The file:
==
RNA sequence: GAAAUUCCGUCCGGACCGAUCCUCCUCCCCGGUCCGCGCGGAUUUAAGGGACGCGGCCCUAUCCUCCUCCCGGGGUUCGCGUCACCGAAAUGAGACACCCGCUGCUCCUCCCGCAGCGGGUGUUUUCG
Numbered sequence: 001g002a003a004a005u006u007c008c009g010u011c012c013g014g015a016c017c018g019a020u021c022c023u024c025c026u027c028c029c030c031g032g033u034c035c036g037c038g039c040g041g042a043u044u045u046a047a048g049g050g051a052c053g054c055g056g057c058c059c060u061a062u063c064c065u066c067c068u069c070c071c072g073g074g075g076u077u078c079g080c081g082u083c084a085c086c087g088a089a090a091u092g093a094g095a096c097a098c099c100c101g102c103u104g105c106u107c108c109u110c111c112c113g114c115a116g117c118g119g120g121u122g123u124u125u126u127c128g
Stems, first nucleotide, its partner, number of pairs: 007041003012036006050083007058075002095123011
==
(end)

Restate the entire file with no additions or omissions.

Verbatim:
RNA sequence: GAAAUUCCGUCCGGACCGAUCCUCCUCCCCGGUCCGCGCGGAUUUAAGGGACGCGGCCCUAUCCUCCUCCCGGGGUUCGCGUCACCGAAAUGAGACACCCGCUGCUCCUCCCGCAGCGGGUGUUUUCG
Numbered sequence: 001g002a003a004a005u006u007c008c009g010u011c012c013g014g015a016c017c018g019a020u021c022c023u024c025c026u027c028c029c030c031g032g033u034c035c036g037c038g039c040g041g042a043u044u045u046a047a048g049g050g051a052c053g054c055g056g057c058c059c060u061a062u063c064c065u066c067c068u069c070c071c072g073g074g075g076u077u078c079g080c081g082u083c084a085c086c087g088a089a090a091u092g093a094g095a096c097a098c099c100c101g102c103u104g105c106u107c108c109u110c111c112c113g114c115a116g117c118g119g120g121u122g123u124u125u126u127c128g
Stems, first nucleotide, its partner, number of pairs: 007041003012036006050083007058075002095123011